Scientists working to increase soybean oil content tend to focus their efforts on genes known to impact the plant’s seeds, but a Purdue University study shows that genes affecting other plant parts deserve more attention.
Wild-type soybeans contain bloom, a powdery substance originating in the pod that can coat seeds. This trait makes the seeds less visible and is believed to be advantageous for their long-term survival in natural environments. But the bloom is enriched with allergens and can be harmful for animals and people if ingested. People domesticating soybeans selected a naturally occurring mutation that makes soybean seeds shiny through eliminating bloom.
“This mutation was selected by ancient farmers approximately 5,000 years ago,” said Jianxin Ma, professor in Purdue’s Department of Agronomy. “That could have been a key step for domesticating soybean for agricultural production and human consumption.”
Ma and his colleagues wanted to know more about the genetic control of bloom in wild soybeans. They found that a single nucleotide polymorphism - a change from a single cytosine (C) to a thymine (T) within a gene called B1 eliminates bloom from wild soybeans.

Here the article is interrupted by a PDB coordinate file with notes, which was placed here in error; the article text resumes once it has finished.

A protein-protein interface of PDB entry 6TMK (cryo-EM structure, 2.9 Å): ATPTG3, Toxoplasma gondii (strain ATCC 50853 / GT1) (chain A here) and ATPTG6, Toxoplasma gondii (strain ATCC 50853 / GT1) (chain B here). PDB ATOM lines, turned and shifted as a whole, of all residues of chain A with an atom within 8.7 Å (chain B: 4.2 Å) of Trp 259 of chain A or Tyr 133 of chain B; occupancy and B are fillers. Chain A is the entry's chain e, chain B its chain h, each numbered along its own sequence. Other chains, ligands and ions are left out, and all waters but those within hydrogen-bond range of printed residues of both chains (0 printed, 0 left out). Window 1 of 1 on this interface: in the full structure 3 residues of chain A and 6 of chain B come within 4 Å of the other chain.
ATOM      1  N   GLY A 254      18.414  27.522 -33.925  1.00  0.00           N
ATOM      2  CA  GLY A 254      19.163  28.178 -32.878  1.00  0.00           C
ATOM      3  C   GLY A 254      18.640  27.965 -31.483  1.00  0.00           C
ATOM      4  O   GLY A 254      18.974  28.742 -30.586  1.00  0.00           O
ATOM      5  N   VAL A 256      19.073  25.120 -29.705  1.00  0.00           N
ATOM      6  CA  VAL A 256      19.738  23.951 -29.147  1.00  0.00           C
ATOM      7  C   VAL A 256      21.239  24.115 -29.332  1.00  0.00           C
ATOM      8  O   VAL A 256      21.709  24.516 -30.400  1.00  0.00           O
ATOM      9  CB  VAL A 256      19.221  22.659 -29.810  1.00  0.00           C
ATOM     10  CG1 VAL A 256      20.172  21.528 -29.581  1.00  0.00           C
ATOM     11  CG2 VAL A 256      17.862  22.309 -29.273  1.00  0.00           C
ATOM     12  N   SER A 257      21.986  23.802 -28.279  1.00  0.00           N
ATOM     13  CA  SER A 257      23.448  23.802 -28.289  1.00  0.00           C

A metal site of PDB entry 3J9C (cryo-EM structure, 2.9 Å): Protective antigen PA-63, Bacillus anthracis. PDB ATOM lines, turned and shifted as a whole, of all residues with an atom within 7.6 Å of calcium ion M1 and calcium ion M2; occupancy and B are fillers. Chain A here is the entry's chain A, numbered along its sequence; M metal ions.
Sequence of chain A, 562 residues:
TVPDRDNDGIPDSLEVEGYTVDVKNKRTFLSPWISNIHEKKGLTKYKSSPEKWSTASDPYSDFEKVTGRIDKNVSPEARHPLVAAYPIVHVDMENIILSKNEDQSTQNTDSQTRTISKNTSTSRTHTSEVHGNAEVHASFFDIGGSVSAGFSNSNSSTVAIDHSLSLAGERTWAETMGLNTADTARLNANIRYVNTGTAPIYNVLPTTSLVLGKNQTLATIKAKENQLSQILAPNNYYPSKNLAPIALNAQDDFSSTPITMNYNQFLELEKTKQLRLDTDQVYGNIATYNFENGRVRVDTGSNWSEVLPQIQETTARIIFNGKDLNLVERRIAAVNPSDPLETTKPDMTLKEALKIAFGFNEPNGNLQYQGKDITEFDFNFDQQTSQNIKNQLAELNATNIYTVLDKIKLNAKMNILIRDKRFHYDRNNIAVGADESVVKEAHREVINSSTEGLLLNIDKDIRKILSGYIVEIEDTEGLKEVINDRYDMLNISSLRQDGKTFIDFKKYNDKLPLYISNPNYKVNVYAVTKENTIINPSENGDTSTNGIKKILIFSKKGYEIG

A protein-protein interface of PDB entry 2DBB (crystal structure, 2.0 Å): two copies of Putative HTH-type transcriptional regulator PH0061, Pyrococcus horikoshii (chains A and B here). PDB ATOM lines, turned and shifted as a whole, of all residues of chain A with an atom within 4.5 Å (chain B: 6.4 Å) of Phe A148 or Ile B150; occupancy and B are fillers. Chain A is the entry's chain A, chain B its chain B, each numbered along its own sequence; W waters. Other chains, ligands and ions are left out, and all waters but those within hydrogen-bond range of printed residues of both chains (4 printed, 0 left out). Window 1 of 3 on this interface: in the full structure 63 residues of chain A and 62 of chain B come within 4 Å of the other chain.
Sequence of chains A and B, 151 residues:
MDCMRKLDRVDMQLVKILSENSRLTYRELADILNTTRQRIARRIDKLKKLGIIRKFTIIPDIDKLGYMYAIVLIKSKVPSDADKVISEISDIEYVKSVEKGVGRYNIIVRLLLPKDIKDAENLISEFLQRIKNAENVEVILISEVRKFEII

Surprisingly, that’s not all the mutation did for soybeans.
“We found that the mutation within the B1 gene resulted in substantial increases of seed oil content in cultivated soybeans compared with the wild type,” said Ma, whose findings were published in the journal Nature Plants. “It seems like the selection of this mutation by farmers was essential for making soybean an important oilseed crop that we have now.”
The B1 gene does not seem to affect oil biosynthesis within seeds. However, the mutation that leads to loss of bloom heightens the activity of master regulators of oil biosynthesis in the endocarp of pods that appears to result in enhanced oil accumulation in seeds.
The findings show that there may be genetic targets outside those responsible for seed traits that could affect soybean seed oil content.
Ma will continue studying the genetic control of seed oil content mediated by the B1 gene, in particular the ways in which it interacts with other genes in a network to affect the pod and seed traits.
Funding for this work came from the North Central Soybean Research Program, the Indiana Soybean Alliance, the Agriculture and Food Research Initiative of the USDA National Institute of Food and Agriculture, the Republic of Korea Rural Development Administration (RDA) Research Program, Qingdao Agricultural University, and the Purdue University AgSEED Program.
Reprinted from Purdue Agriculture News